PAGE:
clearly correlated with biological properties of materials, microleakage, bacterial contamina-
tion, or any other single factor or multiple factors and that the absence of the •gtoxicity•h in
HEMOLYSIS MECHANISM OF MDP 137
a material does not make it biocompatible9).
The mechanism or components of the dentin-pulp complex which afford protection to the
dental pulp from resin systems have not been clarified. Dental pulp is a complex tissue
consisting of cells and abundant extracellular matrix. Components in dentinal tubules may
create a barrier against the diffusion of toxic substances of dental materials10-12). Dentin
permeability may be an important factor of pulpal responses caused by dental materials. Dentin and pulp tissues which are derived from mesoderm are known to be very sensitive to
acids13). Hydrophilic acid monomer, MAA used in self-curing methyl methacrylate (MMA)
resin-system was known to be toxic in the dental pulp3). Also, this showed the high degree
of acute toxicity in mice and of tissue toxicity14,15) MDP which has been used in the
commercial resin-system as a new bonding agent, is also an acid monomer16). The bonding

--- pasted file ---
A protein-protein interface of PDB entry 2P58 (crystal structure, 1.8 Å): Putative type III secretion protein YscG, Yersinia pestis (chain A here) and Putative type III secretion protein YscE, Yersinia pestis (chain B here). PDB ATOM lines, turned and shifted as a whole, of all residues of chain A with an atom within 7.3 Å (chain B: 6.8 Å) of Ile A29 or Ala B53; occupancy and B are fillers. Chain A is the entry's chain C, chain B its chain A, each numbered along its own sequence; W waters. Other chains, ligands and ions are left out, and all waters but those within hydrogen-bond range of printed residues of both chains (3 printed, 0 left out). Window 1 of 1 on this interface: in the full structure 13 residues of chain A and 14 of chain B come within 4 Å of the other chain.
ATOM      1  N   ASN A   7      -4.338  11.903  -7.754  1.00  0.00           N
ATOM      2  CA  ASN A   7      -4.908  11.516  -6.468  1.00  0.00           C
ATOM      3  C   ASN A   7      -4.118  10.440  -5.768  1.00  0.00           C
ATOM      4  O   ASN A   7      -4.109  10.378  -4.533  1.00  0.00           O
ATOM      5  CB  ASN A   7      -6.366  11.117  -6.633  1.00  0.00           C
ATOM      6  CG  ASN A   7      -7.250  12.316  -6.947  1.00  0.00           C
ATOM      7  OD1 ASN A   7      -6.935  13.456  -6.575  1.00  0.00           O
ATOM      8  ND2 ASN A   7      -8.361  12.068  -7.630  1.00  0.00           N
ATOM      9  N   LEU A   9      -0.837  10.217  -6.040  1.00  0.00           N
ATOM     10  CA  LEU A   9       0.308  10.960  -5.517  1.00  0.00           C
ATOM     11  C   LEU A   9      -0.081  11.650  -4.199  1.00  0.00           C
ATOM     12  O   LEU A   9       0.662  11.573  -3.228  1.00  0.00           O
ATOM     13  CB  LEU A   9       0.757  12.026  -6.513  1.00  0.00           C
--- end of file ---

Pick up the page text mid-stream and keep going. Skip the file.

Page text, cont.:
agents with MDP showed a larger cytotoxicity compared with those without MDP17) and had
an adverse effect on the dental pulp18). Therefore, it is of particular interest to determine how
the molecular structure of phospholipids in biological membranes is modified by interaction
with MDP compared to MAA.
In the present study, we examined the hemolytic activity caused by MDP, MAA and
MMA. NMR and DSC were used to investigate the degree and nature of interaction of MDP
or MAA with the DPPC liposome system as a model for biomembranes. The mechanism of
the interaction of MDP with erythrocyte membranes was discussed.
MATERIALS AND METHODS
L-ƒ¿-dipalmitoylphosphatidylcholine (DPPC)#, 3-(trimethylsilyl) propionic acid sodium
salts-D4 (TMSPA)## and deuterium oxide (D2O)## were used without purification. Metha-
crylic acid (MAA)* and methyl methacrylate (MMA)* were used after purification by means
of high performance liquid chromatography (HPLC)**.
Synthesis of MDP19). 10-Hydroxydecyl methacrylate was prepared from 1, 10-decanediol
and methacryloyl chloride. The product was isolated by column chromatography on silica
gel. The purified alcohol and triethylamine were slowly added to phosphorous oxychlor-
ide. After the termination of the reaction, the mixture was extracted with ether and the
solvent was evaporated. The resulting viscous MDP was washed with n-hexane several times
and dried (yield about 74%). The purity of MDP was examined by HPLC, indicating a single
peak. The structure of MDP was identified by NMR and infrared spectra.
Hemolysis studies. Human erythrocytes from normal male donors were isolated from
blood anticoagulated with EDTA by centrifugation (x1000) for 10min. The plasma and buffy
coat were then removed and erythrocytes were washed three times with PBS (phosphate
buffer solution 100mM, pH 7.4) before being dispersed in PBS. An appropriate concentration